The Bank has identified specific interventions in the five sectors that have the greatest impact on nutrition: health, agriculture, WASH, social protection, and education. These interventions will be incorporated into the Bank’s investment (debt and equity) pipeline for regional country members.

2. Working to increase the production and consumption of safe and nutritious foods, through partnerships with regional and private stakeholders;

The Bank will prioritize integrating nutrition-smart interventions into projects in its agricultural pipeline, promoting technologies that increase the production of safe and nutritious foods, and boosting agro-based spatial development strategies and agro-industrial infrastructure.

3. Encouraging regional member countries to prioritize nutrition-smart lending requests and investments that deliver greater social and economic return alongside achieving nutritional impact, representing a double win.

In collaboration with the Aliko Dangote Foundation and other partners, Big Win is providing technical and training assistance to the Bank to launch the African Leaders for Nutrition (ALN) initiative in 2017 to drive progress on existing continental and global nutrition targets. This will be achieved by strengthening political engagement, building partnerships, and collecting evidence through nutrition advocacy tools that encourage accountability and accelerate action.

Big Win also helped to create the Nutrition Dashboard that is being used to monitor how the Bank is delivering on the targets laid out in the Multi-Sectoral Nutrition Action Plan and the Continental Nutrition Accountability Scorecard, launched in 2019, which serves as a key advocacy tool to highlight the progress of both individual countries and of the continent as a whole towards achieving nutrition targets. The scorecard is an important component of the Bank’s efforts to mobilize country-led action to address stunting. By monitoring and highlighting the progress of its activities and the broader impact of countries’ efforts on nutrition, the Bank aims to put nutrition high up on the political agenda across the African continent.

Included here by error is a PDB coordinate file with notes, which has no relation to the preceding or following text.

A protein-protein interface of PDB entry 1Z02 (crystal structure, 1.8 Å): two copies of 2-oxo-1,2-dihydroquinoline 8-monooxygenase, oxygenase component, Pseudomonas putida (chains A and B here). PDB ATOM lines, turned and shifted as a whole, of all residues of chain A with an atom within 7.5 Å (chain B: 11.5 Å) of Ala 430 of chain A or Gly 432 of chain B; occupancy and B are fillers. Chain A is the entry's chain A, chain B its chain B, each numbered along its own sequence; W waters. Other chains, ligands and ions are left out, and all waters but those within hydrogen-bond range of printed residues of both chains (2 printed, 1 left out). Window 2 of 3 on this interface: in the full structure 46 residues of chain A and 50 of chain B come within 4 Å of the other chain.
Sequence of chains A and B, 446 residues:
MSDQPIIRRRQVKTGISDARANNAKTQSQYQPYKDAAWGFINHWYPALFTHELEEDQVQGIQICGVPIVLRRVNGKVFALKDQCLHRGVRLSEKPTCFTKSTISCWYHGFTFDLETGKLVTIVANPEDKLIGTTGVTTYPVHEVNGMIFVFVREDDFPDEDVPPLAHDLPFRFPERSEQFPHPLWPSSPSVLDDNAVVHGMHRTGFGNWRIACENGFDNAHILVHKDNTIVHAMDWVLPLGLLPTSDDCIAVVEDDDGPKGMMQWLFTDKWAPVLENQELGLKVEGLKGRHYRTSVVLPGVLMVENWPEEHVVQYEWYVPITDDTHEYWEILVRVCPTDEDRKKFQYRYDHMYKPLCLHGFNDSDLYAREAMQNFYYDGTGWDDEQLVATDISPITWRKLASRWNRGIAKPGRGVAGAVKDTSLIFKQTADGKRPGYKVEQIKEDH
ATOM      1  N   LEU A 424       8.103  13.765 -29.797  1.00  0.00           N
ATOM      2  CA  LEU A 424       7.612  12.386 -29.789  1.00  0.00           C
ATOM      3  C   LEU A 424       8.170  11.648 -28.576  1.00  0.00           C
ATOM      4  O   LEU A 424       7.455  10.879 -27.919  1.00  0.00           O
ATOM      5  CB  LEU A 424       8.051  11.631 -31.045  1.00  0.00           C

Big Win has also supported the design and implementation of a training program, in partnership with the Aliko Dangote Foundation and Nutrition International, to equip task managers from different sectors of the Bank to design, implement, and track nutrition-smart investments. Big Win supported the Bank’s rollout of the tool to its entire staff and to monitor how it is used, with the aim of ensuring that all investments are considered through a nutrition lens. The current phase of support is focused on building the capacity of the Nigeria country office and other West African country offices to embed nutrition in their programming and continue to grow the number of nutrition-smart projects.
  1.  The MNAP does not specify a target for the fifth sector, education.